John Lydgate

John Lydgate (lĬd´gāt), c.1370–c.1450, English poet, a monk of Bury St. Edmunds. A professed disciple of Chaucer, he was one of the most influential, voluminous, and versatile writers of the Middle Ages. His works may be divided into three classes: (1) poems written in the Chaucerian manner, such as the Complaint of the Black Knight, which resembles Chaucer's Book of the Duchess, and the allegory The Temple of Glass; (2) lengthy translations, of which the Troy Book (from the Latin of Guido della Colonna), The Fall of Princes (from the French of Laurent de Premierfait), and The Siege of Thebes (also from the French), are the best known; (3) short pieces, including fables, saints' lives, and devotional, philosophic, and occasional poems. After Lydgate's death his fame diminished rapidly. His poetry has been criticized for its prolixity and prosaic style.

See his Poems, ed. by J. Norton-Smith (1966); biography by L. A. Ebin (1985); study by D. A. Pearsall (1970).

The Columbia Encyclopedia, 6th ed. Copyright© 2015, The Columbia University Press.

John Lydgate: Selected full-text books and articles

John Lydgate: A Study in the Culture of the XVth Century By Walter F. Schirmer; Ann E. Keep University of California Press, 1961
The Long Fifteenth Century: Essays for Douglas Gray By Douglas Gray; Helen Cooper; Sally Mapstone Clarendon Press, 1997
Librarian’s tip: Chap. 1 "'Dysemol Daies and Fatal Houres': Lydgate's Destruction of Thebes and Chaucer's Knight's Tale"
The Glass of Form: Mirroring Structures from Chaucer to Skelton By Anna Torti D.S. Brewer, 1991
Librarian’s tip: Chap. Two "'Atwixen Two so Hang I in Balance': Lydgate and the Temple of Glas"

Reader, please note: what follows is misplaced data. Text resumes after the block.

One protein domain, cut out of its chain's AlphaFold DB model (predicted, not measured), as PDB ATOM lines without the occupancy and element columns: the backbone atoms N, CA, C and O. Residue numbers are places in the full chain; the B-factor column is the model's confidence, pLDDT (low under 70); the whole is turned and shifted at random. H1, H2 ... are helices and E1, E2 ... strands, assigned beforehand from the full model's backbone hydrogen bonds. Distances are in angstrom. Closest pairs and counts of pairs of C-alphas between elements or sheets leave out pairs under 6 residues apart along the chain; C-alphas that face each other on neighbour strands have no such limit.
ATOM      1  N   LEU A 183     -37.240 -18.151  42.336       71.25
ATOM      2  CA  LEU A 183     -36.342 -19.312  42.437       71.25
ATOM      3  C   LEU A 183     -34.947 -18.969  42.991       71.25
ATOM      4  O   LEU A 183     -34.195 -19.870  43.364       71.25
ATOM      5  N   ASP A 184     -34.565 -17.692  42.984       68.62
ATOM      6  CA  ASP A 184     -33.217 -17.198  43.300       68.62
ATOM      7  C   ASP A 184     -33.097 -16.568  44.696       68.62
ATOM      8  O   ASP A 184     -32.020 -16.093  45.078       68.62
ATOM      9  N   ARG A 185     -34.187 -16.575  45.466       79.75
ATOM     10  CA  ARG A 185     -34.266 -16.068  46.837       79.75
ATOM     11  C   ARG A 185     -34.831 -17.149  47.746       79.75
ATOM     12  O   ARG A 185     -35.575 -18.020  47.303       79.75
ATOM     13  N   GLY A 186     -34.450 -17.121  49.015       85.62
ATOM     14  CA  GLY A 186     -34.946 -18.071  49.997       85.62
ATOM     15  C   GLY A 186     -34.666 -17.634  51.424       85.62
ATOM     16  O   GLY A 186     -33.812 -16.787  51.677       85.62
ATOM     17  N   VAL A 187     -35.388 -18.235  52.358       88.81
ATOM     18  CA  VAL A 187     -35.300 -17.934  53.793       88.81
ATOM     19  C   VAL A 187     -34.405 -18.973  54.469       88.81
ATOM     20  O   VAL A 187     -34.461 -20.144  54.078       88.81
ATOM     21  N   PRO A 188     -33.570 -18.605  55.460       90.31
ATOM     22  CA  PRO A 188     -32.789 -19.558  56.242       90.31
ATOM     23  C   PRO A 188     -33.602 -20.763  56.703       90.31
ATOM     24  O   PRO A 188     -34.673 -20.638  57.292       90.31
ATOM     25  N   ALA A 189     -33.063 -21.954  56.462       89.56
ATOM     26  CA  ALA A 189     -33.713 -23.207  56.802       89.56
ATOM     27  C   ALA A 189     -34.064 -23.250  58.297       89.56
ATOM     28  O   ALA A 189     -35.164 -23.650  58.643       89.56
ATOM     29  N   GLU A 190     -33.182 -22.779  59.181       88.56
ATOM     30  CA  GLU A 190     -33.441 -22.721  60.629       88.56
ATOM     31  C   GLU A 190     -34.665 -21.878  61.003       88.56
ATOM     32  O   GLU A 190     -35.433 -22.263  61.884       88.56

The Medieval Siege: Theme and Image in Middle English Romance By Malcolm Hebron Clarendon Press, 1997
Librarian’s tip: Chap. I "The Prose of Thebes, Military Manuals, and the Conduct of Sieges in the Later Middle Ages"
Pestilence in Medieval and Early Modern English Literature By Bryon Lee Grigsby Routledge, 2003
Librarian’s tip: "John Lydgate's Dietary and 'A Doctrine for Pestilence'" begins on p. 131
Medieval Venuses and Cupids: Sexuality, Hermeneutics, and English Poetry By Theresa Tinkle Stanford University Press, 1996
Librarian’s tip: "Ephemeral Hermeneutics: Lydgatean Poetry and Commentary" begins on p. 129
New Directions in Later Medieval Manuscript Studies By Derek Pearsall York Medieval Press, 2000
Librarian’s tip: "The 'Decommissioning' of John Lydgate's Chaucer" begins on p. 192
Rape and Ravishment in the Literature of Medieval England By Corinne Saunders D.S. Brewer, 2001
Librarian’s tip: Discussion of John Lydgate begins on p. 166
Humor in British Literature, from the Middle Ages to the Restoration: A Reference Guide By Don L. E. Nilsen Greenwood Press, 1997
Librarian’s tip: Discussion of John Lydgate begins on p. 31
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